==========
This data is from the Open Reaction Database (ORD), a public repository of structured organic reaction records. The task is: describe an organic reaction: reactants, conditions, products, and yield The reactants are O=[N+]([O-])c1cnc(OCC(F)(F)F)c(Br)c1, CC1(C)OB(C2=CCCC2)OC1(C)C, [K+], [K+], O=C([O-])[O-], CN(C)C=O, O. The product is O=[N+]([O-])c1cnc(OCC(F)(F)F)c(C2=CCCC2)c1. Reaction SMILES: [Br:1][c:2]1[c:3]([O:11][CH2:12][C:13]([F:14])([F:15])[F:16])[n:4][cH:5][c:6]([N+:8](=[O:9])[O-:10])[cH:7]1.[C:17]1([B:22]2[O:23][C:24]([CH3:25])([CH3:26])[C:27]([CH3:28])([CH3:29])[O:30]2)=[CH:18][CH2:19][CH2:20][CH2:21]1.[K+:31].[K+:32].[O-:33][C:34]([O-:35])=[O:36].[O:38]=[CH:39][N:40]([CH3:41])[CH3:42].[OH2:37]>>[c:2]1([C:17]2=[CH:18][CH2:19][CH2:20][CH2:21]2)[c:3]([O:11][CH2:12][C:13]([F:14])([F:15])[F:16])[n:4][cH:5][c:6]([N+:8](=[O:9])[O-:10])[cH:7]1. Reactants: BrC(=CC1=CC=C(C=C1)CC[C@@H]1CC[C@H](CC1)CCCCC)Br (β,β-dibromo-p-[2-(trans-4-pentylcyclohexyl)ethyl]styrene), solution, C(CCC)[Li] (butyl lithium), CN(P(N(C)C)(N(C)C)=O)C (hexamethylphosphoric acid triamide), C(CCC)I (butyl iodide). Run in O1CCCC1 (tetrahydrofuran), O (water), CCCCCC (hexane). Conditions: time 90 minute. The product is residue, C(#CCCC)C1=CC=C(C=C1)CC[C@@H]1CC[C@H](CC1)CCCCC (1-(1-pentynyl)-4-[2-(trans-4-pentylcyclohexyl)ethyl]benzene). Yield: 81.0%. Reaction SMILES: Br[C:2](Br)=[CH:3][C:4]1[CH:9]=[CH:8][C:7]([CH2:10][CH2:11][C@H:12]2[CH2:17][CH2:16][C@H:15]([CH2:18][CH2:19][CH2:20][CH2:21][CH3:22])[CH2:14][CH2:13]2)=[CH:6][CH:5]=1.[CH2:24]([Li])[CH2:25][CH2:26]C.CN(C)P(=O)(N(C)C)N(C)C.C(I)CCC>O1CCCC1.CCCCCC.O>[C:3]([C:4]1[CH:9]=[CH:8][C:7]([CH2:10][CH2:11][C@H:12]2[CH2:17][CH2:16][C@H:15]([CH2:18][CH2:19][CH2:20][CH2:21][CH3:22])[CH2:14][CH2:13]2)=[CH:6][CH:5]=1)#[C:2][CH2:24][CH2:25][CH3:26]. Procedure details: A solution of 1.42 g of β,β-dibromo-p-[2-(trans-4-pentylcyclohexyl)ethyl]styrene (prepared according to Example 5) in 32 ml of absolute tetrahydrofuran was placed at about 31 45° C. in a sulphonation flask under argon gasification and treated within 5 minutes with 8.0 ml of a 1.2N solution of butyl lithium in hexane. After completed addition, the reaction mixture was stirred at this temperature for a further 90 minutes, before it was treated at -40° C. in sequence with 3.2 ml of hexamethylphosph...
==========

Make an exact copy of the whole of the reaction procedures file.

This data is from the Open Reaction Database (ORD), a public repository of structured organic reaction records. The task is: describe an organic reaction: reactants, conditions, products, and yield The reactants are O=[N+]([O-])c1cnc(OCC(F)(F)F)c(Br)c1, CC1(C)OB(C2=CCCC2)OC1(C)C, [K+], [K+], O=C([O-])[O-], CN(C)C=O, O. The product is O=[N+]([O-])c1cnc(OCC(F)(F)F)c(C2=CCCC2)c1. Reaction SMILES: [Br:1][c:2]1[c:3]([O:11][CH2:12][C:13]([F:14])([F:15])[F:16])[n:4][cH:5][c:6]([N+:8](=[O:9])[O-:10])[cH:7]1.[C:17]1([B:22]2[O:23][C:24]([CH3:25])([CH3:26])[C:27]([CH3:28])([CH3:29])[O:30]2)=[CH:18][CH2:19][CH2:20][CH2:21]1.[K+:31].[K+:32].[O-:33][C:34]([O-:35])=[O:36].[O:38]=[CH:39][N:40]([CH3:41])[CH3:42].[OH2:37]>>[c:2]1([C:17]2=[CH:18][CH2:19][CH2:20][CH2:21]2)[c:3]([O:11][CH2:12][C:13]([F:14])([F:15])[F:16])[n:4][cH:5][c:6]([N+:8](=[O:9])[O-:10])[cH:7]1. Reactants: BrC(=CC1=CC=C(C=C1)CC[C@@H]1CC[C@H](CC1)CCCCC)Br (β,β-dibromo-p-[2-(trans-4-pentylcyclohexyl)ethyl]styrene), solution, C(CCC)[Li] (butyl lithium), CN(P(N(C)C)(N(C)C)=O)C (hexamethylphosphoric acid triamide), C(CCC)I (butyl iodide). Run in O1CCCC1 (tetrahydrofuran), O (water), CCCCCC (hexane). Conditions: time 90 minute. The product is residue, C(#CCCC)C1=CC=C(C=C1)CC[C@@H]1CC[C@H](CC1)CCCCC (1-(1-pentynyl)-4-[2-(trans-4-pentylcyclohexyl)ethyl]benzene). Yield: 81.0%. Reaction SMILES: Br[C:2](Br)=[CH:3][C:4]1[CH:9]=[CH:8][C:7]([CH2:10][CH2:11][C@H:12]2[CH2:17][CH2:16][C@H:15]([CH2:18][CH2:19][CH2:20][CH2:21][CH3:22])[CH2:14][CH2:13]2)=[CH:6][CH:5]=1.[CH2:24]([Li])[CH2:25][CH2:26]C.CN(C)P(=O)(N(C)C)N(C)C.C(I)CCC>O1CCCC1.CCCCCC.O>[C:3]([C:4]1[CH:9]=[CH:8][C:7]([CH2:10][CH2:11][C@H:12]2[CH2:17][CH2:16][C@H:15]([CH2:18][CH2:19][CH2:20][CH2:21][CH3:22])[CH2:14][CH2:13]2)=[CH:6][CH:5]=1)#[C:2][CH2:24][CH2:25][CH3:26]. Procedure details: A solution of 1.42 g of β,β-dibromo-p-[2-(trans-4-pentylcyclohexyl)ethyl]styrene (prepared according to Example 5) in 32 ml of absolute tetrahydrofuran was placed at about 31 45° C. in a sulphonation flask under argon gasification and treated within 5 minutes with 8.0 ml of a 1.2N solution of butyl lithium in hexane. After completed addition, the reaction mixture was stirred at this temperature for a further 90 minutes, before it was treated at -40° C. in sequence with 3.2 ml of hexamethylphosph...